• Cats require vitamin A and D to be present in the active form in their diet as they are unable to synthesize adequate amounts from other dietary precursors (e.g., carotenoids or vitamin D precursors in skin).
  • Cats have an increased need for many B vitamins in their diet (e.g., thiamin, pyridoxine, niacin, pantothenic acid) as they have greater metabolic needs for these vitamins and cannot synthesize or get them from other sources.
  • Salivary amylase is absent in cats, and they have greatly reduced levels of intestinal and pancreatic amylases – so carbohydrate digestion is much less efficient.
  • Cats have fewer disaccharidases and other brush border enzymes in their small intestine designed to digest and absorb starches.
  • The small intestine of cats is much shorter than that of an equally sized omnivore – longer GI tracts are necessary for handling of complex carbohydrates.
  • Cats have greatly reduced activities of hepatic enzymes (e.g., glucokinase) designed to convert a post prandial glucose load to glycogen and thus are less able to handle this glucose load.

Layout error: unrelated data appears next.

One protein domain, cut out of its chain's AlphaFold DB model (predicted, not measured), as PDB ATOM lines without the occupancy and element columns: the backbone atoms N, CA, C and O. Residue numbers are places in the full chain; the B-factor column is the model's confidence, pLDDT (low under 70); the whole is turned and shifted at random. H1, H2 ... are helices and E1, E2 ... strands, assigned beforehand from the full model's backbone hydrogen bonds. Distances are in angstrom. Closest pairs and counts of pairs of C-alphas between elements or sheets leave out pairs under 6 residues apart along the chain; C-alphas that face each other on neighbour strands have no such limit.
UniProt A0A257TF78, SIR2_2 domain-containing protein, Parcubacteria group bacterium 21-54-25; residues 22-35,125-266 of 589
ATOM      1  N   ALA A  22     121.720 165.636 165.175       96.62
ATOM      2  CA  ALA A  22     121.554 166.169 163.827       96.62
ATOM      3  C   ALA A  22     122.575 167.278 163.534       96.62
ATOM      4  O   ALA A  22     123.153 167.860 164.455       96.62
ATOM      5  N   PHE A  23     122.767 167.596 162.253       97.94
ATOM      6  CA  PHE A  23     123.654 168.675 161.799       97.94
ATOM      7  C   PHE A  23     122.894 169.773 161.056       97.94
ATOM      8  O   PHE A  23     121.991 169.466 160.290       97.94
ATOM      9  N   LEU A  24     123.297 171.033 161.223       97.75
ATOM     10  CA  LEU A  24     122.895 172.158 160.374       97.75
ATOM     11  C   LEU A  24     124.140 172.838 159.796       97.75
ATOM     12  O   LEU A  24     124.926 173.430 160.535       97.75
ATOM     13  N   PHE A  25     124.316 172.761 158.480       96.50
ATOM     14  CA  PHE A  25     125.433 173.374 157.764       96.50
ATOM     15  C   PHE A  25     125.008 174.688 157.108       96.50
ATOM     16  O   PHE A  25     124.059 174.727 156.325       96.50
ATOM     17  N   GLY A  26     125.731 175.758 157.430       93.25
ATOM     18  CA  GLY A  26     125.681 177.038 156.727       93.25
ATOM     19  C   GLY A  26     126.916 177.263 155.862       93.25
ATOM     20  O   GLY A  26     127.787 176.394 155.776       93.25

• There are no fructokinases in cats – they are unable to utilize fructose and other simple sugars.
My Bottom Line

What this list clearly points out that is that cats are not designed to eat carbohydrates as a source of metabolic energy. Instead, cats are metabolically adapted for higher protein metabolism and lower carbohydrate utilization. Therefore, why aren't we all recommending diets (low carb, higher protein) that better meet their needs, and feed cats what they were designed to eat?

References:
  1. Zoran DL. The carnivore connection to nutrition in cats. Journal of the American Veterinary Medical Association 2002;221:1559-1567. 
  2. Zoran DL, Buffington CAT. Effects of nutritional factors and lifestyle choice on the health and well-being of indoor catsJournal of the American Veterinary Medical Association 2011;239:596-606. 
  3. Zoran DL. The unique nutritional needs of the cat. In: Ettinger SJ, Feldman EC (eds). Textbook of Veterinary Internal Medicine, 7th edition. Saunders Elsevier, 2010;652-659. 
  4. Zoran DL. Obesity in dogs and cats: a metabolic and endocrine disorder. Veterinary Clinics of North America Small Animal Practice 2010 Mar;40:221-39. 

Tuesday, July 24, 2012

Temporary Shortage of ProZinc (PZI Insulin)